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The ultimate rifle.

* I like takedown rifles. The idea of being able to put a big rifle in a small box for travel seems ideal to me. Unfortunately, takedown designs to date have been a poor compromise. They give up shooting qualities in exchange for portability, and for my money that is unacceptable.

A few months ago I saw a rifle that hit me like a swat between the eyes. It was a takedown, designed by Horst Blaser of Germany, called The Ultimate. The manufacturers told me that they had "reinvented" the rifle, and that the Ultimate wasn't just a name: this was the ultimate hunter's rifle. I doubted that. Everything I knew about rifles told me it couldn't be. This rifle was just too "trick" to work; but with an open mind and an almost kid-in-the-candy-store excitement about the new rifle, I had a sample sent to me for testing.

To be my ultimate rifle, it would have to be portable, safe, reliable, versatile, accurate and shootable; and, it would have to exhibit all of these qualities in my hands while I shot it. If it passed my acid test, I could have the rifle I had always wanted. Better still, though, there would at last be something truly new that really worked in the firearms industry.

I picked up a thin, slightly oversized briefcase at the airport. It weighed less than the briefcase that I normally carry my life in. I would have been happy with the weight and size of this "guncase" with one rifle in it--but this case held two .270s and two scopes. The rifles were completely disassembled. The scopes were removed from the barrels, and the barrels were taken down from the receivers, leaving the longest piece of the 22-inch barreled rifles just over 22 inches.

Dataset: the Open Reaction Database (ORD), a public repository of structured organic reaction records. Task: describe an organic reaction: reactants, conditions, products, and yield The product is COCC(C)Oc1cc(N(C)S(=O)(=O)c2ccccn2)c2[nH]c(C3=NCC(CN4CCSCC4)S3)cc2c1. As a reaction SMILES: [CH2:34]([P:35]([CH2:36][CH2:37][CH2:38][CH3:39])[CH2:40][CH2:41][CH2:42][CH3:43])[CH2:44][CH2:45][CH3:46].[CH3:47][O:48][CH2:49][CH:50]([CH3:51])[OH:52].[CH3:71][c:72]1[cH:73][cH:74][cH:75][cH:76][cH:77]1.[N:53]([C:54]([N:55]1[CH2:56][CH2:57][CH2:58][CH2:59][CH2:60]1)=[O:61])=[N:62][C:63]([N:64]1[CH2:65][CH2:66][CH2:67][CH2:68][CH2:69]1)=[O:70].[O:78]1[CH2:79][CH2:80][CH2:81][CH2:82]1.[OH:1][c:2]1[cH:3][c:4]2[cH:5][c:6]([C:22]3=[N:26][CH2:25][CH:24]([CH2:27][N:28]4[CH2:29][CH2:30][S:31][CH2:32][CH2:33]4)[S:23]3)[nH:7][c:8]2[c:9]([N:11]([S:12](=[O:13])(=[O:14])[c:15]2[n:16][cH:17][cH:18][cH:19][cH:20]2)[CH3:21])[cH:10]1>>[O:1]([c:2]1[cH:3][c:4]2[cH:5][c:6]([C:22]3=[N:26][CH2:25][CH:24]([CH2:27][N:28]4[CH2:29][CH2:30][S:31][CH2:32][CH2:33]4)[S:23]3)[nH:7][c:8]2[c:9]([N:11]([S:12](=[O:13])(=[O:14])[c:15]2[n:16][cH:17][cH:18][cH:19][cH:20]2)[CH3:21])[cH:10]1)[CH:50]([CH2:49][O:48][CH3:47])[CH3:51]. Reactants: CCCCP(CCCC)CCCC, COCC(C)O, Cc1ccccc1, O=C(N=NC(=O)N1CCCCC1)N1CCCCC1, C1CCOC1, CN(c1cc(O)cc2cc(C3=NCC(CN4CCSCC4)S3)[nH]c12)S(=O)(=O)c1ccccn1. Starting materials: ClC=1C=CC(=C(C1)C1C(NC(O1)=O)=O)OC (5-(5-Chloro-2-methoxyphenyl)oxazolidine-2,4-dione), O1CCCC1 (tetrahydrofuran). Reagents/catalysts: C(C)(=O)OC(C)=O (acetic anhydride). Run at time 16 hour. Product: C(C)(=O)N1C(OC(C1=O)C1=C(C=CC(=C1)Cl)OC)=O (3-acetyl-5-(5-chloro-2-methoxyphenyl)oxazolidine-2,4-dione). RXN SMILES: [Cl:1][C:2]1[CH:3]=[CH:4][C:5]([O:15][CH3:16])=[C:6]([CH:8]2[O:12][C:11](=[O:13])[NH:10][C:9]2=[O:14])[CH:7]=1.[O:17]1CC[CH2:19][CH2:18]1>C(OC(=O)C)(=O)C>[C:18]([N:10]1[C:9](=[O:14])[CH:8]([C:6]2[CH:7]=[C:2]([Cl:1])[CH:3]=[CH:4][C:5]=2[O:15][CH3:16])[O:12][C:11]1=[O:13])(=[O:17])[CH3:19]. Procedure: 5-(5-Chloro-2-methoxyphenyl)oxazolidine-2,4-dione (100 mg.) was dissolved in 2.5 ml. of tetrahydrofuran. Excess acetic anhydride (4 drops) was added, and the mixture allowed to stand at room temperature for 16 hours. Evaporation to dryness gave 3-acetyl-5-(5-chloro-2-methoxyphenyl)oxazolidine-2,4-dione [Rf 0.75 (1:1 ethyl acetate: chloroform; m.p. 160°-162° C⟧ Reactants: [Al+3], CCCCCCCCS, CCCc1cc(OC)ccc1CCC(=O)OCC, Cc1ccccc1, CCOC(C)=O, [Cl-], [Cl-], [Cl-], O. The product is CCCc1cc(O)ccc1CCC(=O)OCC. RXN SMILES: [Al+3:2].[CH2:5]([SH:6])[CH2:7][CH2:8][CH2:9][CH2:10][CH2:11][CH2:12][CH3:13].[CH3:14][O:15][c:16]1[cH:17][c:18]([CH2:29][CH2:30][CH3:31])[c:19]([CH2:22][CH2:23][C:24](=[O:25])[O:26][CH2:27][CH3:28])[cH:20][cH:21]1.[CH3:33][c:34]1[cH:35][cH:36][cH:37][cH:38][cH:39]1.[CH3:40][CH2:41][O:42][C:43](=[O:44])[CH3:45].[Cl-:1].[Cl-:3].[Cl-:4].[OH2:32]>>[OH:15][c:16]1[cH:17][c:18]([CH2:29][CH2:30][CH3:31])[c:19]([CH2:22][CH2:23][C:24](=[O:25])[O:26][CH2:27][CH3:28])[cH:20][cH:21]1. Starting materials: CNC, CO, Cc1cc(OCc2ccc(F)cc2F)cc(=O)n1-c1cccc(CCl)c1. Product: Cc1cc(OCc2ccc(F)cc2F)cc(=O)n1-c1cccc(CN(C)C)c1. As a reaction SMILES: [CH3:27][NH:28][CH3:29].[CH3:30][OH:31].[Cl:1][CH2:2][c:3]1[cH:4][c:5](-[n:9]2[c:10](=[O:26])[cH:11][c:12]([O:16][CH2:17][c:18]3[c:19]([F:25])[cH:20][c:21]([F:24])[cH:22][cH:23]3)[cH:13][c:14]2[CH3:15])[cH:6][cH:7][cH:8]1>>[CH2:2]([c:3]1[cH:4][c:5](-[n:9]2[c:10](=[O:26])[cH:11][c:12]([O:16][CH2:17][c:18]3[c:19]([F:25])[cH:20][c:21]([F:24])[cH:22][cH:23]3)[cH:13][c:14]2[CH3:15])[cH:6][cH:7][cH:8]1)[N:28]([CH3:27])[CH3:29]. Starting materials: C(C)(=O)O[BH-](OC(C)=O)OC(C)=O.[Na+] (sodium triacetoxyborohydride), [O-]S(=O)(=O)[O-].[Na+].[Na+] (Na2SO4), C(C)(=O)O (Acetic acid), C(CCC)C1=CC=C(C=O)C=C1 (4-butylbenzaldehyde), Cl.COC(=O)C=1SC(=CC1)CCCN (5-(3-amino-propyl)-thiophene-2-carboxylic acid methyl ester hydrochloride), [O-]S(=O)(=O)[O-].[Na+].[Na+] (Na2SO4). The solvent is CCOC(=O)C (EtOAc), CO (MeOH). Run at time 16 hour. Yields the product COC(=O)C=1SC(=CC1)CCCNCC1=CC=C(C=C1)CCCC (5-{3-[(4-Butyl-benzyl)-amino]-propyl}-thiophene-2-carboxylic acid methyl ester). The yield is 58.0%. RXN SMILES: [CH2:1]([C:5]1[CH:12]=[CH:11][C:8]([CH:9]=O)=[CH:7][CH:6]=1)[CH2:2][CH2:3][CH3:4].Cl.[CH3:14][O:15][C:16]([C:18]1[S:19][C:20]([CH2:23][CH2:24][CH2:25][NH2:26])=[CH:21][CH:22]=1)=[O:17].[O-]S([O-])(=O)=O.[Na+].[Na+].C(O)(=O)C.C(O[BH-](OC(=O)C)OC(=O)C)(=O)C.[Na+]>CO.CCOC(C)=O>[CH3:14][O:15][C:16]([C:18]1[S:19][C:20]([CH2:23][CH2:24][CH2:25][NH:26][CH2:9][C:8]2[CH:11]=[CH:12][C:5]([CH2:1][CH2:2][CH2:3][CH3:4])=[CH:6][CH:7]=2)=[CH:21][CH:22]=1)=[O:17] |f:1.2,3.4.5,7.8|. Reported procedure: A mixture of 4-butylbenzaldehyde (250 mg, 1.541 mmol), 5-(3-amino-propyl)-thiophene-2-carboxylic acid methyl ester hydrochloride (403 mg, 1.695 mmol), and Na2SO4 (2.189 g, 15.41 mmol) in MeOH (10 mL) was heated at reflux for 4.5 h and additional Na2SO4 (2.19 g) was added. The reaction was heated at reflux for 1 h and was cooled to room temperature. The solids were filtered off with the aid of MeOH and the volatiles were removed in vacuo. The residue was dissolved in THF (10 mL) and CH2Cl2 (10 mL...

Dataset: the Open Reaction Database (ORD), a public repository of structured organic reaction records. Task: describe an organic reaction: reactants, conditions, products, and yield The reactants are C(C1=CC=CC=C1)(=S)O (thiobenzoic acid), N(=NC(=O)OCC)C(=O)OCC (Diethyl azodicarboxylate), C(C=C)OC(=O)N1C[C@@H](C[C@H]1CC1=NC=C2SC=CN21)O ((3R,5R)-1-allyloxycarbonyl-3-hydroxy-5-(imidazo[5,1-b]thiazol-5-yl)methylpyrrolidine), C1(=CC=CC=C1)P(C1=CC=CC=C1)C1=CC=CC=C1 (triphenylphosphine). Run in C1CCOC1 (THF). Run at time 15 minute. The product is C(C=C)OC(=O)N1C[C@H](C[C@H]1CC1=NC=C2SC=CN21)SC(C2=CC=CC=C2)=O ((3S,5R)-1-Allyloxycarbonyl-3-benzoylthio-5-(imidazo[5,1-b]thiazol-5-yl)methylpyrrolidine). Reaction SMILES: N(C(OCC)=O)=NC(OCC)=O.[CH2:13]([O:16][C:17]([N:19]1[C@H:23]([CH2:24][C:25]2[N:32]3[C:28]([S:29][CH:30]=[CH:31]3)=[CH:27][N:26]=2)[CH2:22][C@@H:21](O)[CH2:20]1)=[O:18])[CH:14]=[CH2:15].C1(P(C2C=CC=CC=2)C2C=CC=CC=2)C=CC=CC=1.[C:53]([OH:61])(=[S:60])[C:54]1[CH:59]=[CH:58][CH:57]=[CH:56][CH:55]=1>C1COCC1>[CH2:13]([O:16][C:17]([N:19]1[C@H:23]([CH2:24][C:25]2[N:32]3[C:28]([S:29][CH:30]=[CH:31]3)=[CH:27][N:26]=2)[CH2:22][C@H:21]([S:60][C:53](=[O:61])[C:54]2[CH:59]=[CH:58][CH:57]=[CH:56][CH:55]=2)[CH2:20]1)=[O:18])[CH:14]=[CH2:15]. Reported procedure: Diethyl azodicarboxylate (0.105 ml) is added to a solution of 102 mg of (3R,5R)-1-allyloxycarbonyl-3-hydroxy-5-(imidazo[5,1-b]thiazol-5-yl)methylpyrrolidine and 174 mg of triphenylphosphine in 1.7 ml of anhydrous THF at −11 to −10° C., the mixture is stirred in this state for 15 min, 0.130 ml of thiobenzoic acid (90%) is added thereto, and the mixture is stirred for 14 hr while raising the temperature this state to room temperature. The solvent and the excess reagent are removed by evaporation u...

Completely assembling both rifles took about two minutes and required the use of only one Allen wrench that was held neatly concealed in each rifle's forearm. Disassembling the rifles required only the turning of a thumb wheel on the scope mount and rotating it out of a front mount that is exactly like those used by Redfield, Leupold or Burris.

Pushing a button released the forestock, and removing a single hexhead screw released the barrel assembly.

The barrel assembly held sights, scope mounts and the recesses for the bolt locking lugs, as well as the recoil lug that would absorb the recoil upon firing. Because the barrel assembly acts as a cannon breech, the short bolt, with its three locking lugs, can handle all of the gas pressure on firing, leaving the receiver to cope only with recoil and to act as a handle for attaching the stock. These duties require neither the strength nor the weight of a conventional steel action, allowing the Ultimate to utilize lightweight aluminum in this area. This greatly reduces the minimum weight limits of the action.

The rifle had indeed passed the portable test, weighing under 7 pounds and fitting into a case only slightly larger than a briefcase. This portability is extremely important if you travel, especially on airplanes, where conventional rifle cases are subject to damage and theft. A rifle taken down and hidden away in a briefcase is less likely to be taken by a burglar or used by an inept person in your own home.

To be reliable, the rifle would have to be strong and well-designed, as well as easy to inspect, clean and repair. The bolt on the Ultimate has three huge locking lugs and an extractor that slides in a "T" slot in the bolt. While my tests were only run over four days, and with just over 100 rounds, I found on failures.

I even intentionally fired some "overloads" in the rifle. (These were the kind that cratered primers and left shiny marks on the case heads at the ejector cut). Even at these pressure levels, bolt lift was effortless and extraction perfect. I concluded that the camming action of the Ultimate's bolt is so powerful that bolt lift cannot be used as a pressure indicator when working up loads in these rifles.

The action on the Ultimate can be totally fieldstripped without tools, should it require cleaning. This is unlikely, however, because the lockwork is almost dustproof, being sealed by an "O" ring and a precisely fitted plate underneath.